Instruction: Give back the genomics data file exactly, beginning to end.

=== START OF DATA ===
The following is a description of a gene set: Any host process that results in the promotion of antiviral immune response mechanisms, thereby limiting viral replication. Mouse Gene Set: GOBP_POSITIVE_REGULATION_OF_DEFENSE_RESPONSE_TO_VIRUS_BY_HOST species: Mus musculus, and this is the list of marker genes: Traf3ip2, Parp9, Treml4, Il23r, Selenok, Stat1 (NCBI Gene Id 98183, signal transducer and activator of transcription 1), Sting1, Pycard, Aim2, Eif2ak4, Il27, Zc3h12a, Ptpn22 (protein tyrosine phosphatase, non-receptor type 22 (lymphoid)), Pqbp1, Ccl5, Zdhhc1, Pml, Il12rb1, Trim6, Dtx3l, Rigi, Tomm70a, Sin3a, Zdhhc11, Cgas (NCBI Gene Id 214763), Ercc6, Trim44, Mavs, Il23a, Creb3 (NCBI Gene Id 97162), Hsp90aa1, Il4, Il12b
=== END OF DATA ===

The following is a description of a gene set: Any host process that results in the promotion of antiviral immune response mechanisms, thereby limiting viral replication. Mouse Gene Set: GOBP_POSITIVE_REGULATION_OF_DEFENSE_RESPONSE_TO_VIRUS_BY_HOST species: Mus musculus, and this is the list of marker genes: Traf3ip2, Parp9, Treml4, Il23r, Selenok, Stat1 (NCBI Gene Id 98183, signal transducer and activator of transcription 1), Sting1, Pycard, Aim2, Eif2ak4, Il27, Zc3h12a, Ptpn22 (protein tyrosine phosphatase, non-receptor type 22 (lymphoid)), Pqbp1, Ccl5, Zdhhc1, Pml, Il12rb1, Trim6, Dtx3l, Rigi, Tomm70a, Sin3a, Zdhhc11, Cgas (NCBI Gene Id 214763), Ercc6, Trim44, Mavs, Il23a, Creb3 (NCBI Gene Id 97162), Hsp90aa1, Il4, Il12b